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Collection Law Firm playing both sides of the court? (Long)


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I apologize for the length of this post....

Okay, this is driving me nuts… while trying to prepare for dealing with a local collection agency/law firm (we’ll call ‘em Two Faced Law Firm) that is trying to collect an alleged amount from me for a large and often reviled bank. Initially, Two Faced Law Firm sent me a dun notice with the mini-Miranda, and I dv’d and threw down the arb card. They didn’t validate for 8 months, and then only with a “final” billing statement. <deleted>

Anyway, over the next few days I want to put together a list of valid claims against Two Faced Law Firm, and naturally am looking to include FDCPA and TCPA violations for which I have physical evidence. I’ve been looking at whatever cases I can find online where they were accused of violating the FDCPA. I found one where they made “an offer in judgment” and paid the Plaintiff $5K to settle. I also came across a class action suit against Two Faced Law Firm (Debtors vs Two Faced Law Firm), for various violations of state and federal laws, including FDCPA violations.

Let me include here that on April 7, 2009, Arkansas Collection Laws were changed to require certain attorneys and law firms to be licensed to collect debt unless they fall within certain specific exemption qualifications. Here are the laws as they currently read ;

SECTION 2. Arkansas Code § 17-24-101 is amended to read as follows:

17-24-101. Definition.

As used in this chapter, unless the context otherwise requires, “collection agency” means any person, partnership, corporation, or association, limited liability corporation or firm which engages in the collection of delinquent accounts, bills, or other forms of indebtedness owed or due or asserted to be owed or due to another or any person, partnership, corporation, or association, limited liability corporation or firm using a fictitious name or any name other than their own in the collection of their own accounts receivable, or any person, partnership, corporation, association, limited liability corporation or firm which solicits claims for collection or any person, partnership, corporation, association, limited liability corporation or firm that purchases and attempts to collect delinquent accounts or bills.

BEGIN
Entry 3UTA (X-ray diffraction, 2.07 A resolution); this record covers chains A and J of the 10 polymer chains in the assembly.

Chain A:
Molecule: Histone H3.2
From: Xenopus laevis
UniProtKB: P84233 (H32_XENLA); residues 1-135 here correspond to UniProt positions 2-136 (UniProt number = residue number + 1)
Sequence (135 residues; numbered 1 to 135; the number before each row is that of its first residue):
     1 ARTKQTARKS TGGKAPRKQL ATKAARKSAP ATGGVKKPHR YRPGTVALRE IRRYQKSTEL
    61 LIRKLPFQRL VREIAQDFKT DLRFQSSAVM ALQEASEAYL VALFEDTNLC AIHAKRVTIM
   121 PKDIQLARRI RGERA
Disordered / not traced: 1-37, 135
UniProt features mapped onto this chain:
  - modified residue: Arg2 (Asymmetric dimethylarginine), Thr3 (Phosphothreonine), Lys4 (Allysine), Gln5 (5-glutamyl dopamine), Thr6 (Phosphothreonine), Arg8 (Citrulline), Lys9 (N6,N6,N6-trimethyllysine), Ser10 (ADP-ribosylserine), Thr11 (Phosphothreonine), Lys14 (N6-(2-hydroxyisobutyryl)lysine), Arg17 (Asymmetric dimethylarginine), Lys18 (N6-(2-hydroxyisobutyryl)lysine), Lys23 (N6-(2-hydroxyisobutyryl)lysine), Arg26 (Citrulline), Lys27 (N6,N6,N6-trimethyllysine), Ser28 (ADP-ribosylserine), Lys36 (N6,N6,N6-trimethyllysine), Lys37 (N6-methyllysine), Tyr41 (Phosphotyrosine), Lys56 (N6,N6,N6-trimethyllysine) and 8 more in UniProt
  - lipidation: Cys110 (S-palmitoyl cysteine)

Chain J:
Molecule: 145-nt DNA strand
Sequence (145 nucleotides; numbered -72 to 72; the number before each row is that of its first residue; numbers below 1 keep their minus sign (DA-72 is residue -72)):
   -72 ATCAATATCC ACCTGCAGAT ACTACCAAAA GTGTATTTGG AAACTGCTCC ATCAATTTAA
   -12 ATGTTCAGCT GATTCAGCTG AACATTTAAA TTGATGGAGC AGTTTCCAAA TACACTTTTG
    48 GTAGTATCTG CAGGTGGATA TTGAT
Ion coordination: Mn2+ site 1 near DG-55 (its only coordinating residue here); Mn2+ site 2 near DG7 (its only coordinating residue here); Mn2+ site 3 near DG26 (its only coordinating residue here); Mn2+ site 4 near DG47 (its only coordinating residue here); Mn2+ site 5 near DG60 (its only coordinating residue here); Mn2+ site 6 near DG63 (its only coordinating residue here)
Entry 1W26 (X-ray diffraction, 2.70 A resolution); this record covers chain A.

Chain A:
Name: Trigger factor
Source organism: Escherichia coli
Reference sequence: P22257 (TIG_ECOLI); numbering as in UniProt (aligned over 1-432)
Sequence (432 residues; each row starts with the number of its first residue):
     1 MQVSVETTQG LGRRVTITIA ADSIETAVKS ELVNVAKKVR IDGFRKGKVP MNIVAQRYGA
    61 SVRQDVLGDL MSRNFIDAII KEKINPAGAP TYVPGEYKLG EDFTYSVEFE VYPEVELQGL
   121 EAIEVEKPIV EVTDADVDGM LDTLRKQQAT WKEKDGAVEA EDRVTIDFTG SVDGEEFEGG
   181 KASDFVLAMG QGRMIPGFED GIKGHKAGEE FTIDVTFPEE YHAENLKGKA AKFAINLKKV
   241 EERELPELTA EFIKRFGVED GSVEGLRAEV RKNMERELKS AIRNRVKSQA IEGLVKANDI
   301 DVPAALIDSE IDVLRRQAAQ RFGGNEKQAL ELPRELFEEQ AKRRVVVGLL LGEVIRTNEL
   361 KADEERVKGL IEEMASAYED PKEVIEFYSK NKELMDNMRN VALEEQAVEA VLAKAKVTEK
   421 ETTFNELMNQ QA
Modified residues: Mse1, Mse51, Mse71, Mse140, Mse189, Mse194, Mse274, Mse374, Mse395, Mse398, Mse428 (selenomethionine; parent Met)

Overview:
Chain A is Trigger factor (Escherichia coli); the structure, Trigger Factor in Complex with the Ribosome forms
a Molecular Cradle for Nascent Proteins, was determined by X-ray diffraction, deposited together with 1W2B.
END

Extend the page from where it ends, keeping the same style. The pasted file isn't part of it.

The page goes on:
SECTION 3. Arkansas Code § 17-24-102 is amended to read as follows:

17-24-102. Exemptions.

(a) This chapter does not apply to:

<1-7 are standard exemptions and have been deleted>

(8) Attorneys at law who use their own names or the names of their law firms to collect or attempt to collect claims, accounts, bills or other forms of indebtedness owed to them individually or as a firm;

Now, I have been told and agree that this all means that attorneys and law firms who collect debts for a third party now fall under the definition of “collection agency”. Yes?

Now, back to the class action suit that I found <deleted>. All of the Debtor’s had been successfully sued by various creditors via Two Faced Law Firm prior to the changes of Arkansas Collection Laws. While they did not specifically state it in their complaint, one of the legs of their defense was that the Two Faced Law Firm was required to be licensed to collect debts.

Two Faced Law Firm conceded that it was deemed a debt collector under the FDCPA, but countered that they were “immune from suit under Arkansas Code Annotated section 16-22-310, which provides that attorneys “shall not be liable to persons not in privity of contract, for civil damages resulting from acts, omissions, decisions, or other conduct in connection with professional services performed by the person, partnership, or corporation.” According to Two Faced Law Firm, all claims other than actual fraud or intentional torts, which are expressly exempted from section 16-22-310, and claims under the FDCPA were barred by the attorney-immunity statute.” (I tend to agree due to the fact that all of the Plaintiff’s were successfully sued prior to the collection laws changing.) Two Faced Law Firm also cited RCP 12(B)(8) which bars claims that should have been raised in the underlying complaints.